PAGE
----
Although Madeleine Albright doesn’t play hockey, Uy Nou Sereimony cited the former US secretary of state as an inspiration for him to start the sport because she “looks tough.”
Uy Nou Sereimony and 31 other Leadership Culture and Development Institute students, whose studies include learning about Albright, will be on Cambodia’s first field hockey team. Men’s and women’s teams begin practice next month at the institute’s campus near Pochentong Airport.
Coach Asif Masqood Rana says hockey will come naturally to the players. “I think Cambodians are hard working and have stamina, something required of good hockey players,” he said.
Originally from Pakistan, Rana is a renaissance sportsman. He rode horses as a child, ran track in high school and dabbled in gymnastics. He was taking a break from athletics in college when the field hockey coach approached him about playing for the team. Rana fell in love with the sport and went on to play for professional teams in Pakistan.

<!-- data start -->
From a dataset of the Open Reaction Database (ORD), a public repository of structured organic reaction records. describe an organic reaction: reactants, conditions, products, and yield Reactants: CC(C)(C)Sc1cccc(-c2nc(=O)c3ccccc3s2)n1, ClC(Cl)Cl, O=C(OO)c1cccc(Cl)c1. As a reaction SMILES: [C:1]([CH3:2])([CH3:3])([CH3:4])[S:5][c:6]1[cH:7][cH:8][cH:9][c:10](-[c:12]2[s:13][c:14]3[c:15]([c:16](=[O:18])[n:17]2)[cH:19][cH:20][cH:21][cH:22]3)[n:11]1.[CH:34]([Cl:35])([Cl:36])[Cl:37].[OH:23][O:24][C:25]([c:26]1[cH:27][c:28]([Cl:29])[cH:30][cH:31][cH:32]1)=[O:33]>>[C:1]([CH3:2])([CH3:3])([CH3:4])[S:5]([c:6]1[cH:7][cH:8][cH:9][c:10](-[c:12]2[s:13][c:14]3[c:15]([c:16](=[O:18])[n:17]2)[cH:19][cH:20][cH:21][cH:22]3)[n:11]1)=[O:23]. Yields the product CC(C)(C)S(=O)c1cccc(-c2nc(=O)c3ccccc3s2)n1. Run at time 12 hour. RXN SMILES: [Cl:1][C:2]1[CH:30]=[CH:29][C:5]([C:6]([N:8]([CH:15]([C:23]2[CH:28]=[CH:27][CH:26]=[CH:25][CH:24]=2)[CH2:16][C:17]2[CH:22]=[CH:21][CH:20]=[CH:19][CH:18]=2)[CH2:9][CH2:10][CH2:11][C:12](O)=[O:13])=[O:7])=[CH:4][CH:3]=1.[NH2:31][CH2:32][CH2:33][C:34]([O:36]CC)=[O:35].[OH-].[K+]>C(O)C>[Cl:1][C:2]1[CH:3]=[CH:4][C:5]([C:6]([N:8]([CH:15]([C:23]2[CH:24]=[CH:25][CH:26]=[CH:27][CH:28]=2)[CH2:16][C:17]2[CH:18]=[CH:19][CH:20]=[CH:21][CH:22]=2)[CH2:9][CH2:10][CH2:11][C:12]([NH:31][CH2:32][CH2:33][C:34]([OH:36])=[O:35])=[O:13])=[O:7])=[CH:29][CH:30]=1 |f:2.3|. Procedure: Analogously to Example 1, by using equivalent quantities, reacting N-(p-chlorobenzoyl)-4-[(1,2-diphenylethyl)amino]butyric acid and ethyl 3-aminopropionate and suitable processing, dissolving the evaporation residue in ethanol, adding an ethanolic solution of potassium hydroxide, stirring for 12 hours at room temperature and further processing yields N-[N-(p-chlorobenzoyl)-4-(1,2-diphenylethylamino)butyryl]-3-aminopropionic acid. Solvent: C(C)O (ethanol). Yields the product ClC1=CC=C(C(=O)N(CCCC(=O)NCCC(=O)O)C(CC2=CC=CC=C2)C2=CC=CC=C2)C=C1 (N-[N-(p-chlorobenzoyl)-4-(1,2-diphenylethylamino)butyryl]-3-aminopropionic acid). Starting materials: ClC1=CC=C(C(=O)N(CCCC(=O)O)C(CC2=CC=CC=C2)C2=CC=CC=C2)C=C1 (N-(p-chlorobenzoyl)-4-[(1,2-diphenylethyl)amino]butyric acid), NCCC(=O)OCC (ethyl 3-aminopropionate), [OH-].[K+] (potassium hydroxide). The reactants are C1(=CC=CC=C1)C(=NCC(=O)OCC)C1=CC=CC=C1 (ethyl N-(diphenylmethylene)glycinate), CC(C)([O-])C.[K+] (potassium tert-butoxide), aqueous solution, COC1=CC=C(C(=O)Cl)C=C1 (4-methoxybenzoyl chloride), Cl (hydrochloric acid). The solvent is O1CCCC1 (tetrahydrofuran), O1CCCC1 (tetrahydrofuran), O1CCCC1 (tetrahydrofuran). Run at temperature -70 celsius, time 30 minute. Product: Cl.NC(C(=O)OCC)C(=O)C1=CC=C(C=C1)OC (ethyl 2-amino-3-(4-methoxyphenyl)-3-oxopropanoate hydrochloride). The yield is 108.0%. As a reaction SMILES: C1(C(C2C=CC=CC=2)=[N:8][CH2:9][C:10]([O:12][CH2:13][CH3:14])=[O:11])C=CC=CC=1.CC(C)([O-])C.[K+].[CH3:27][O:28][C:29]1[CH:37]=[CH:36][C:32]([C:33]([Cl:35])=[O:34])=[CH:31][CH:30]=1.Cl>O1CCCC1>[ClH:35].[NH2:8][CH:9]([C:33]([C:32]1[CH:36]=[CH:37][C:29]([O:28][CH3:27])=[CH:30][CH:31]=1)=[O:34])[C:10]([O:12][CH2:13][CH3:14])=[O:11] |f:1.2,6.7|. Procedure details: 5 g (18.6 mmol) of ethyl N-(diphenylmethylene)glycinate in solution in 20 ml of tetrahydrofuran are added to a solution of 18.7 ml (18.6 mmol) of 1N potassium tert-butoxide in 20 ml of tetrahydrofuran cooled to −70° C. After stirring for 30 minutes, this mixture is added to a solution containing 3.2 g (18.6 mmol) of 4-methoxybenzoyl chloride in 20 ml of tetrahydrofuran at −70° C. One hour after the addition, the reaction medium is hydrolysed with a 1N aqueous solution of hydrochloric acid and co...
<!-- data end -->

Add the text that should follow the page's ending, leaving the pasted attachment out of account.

Rana said in Cambodia he hopes to do something for the country. “Sports is not just for competition. It keeps kids away from drugs,” he said.
He said he chose these students as his proteges because the school’s emphasis on English eased communication.
“Giant forces achieve goals easily. All 500 students are very interested in hockey,” the coach said.
Rana said he believes Cambodia will be able to send a national team to participate in the 2003 Southeast Asian Games, a goal Uy Nou Sereimony, 21, said he seconded with enthusiasm.
“I am sure we will play in the SEA Games. I already play football and practice tae kwan do, so hockey shouldn’t be a problem,” the student said.
Sem Chanpheorn, 21, is ready to join the women’s team. “It’s important to play sports for your health,” she said. “Before, I only liked to watch games on TV. Not many girls play sports in Cambodia.”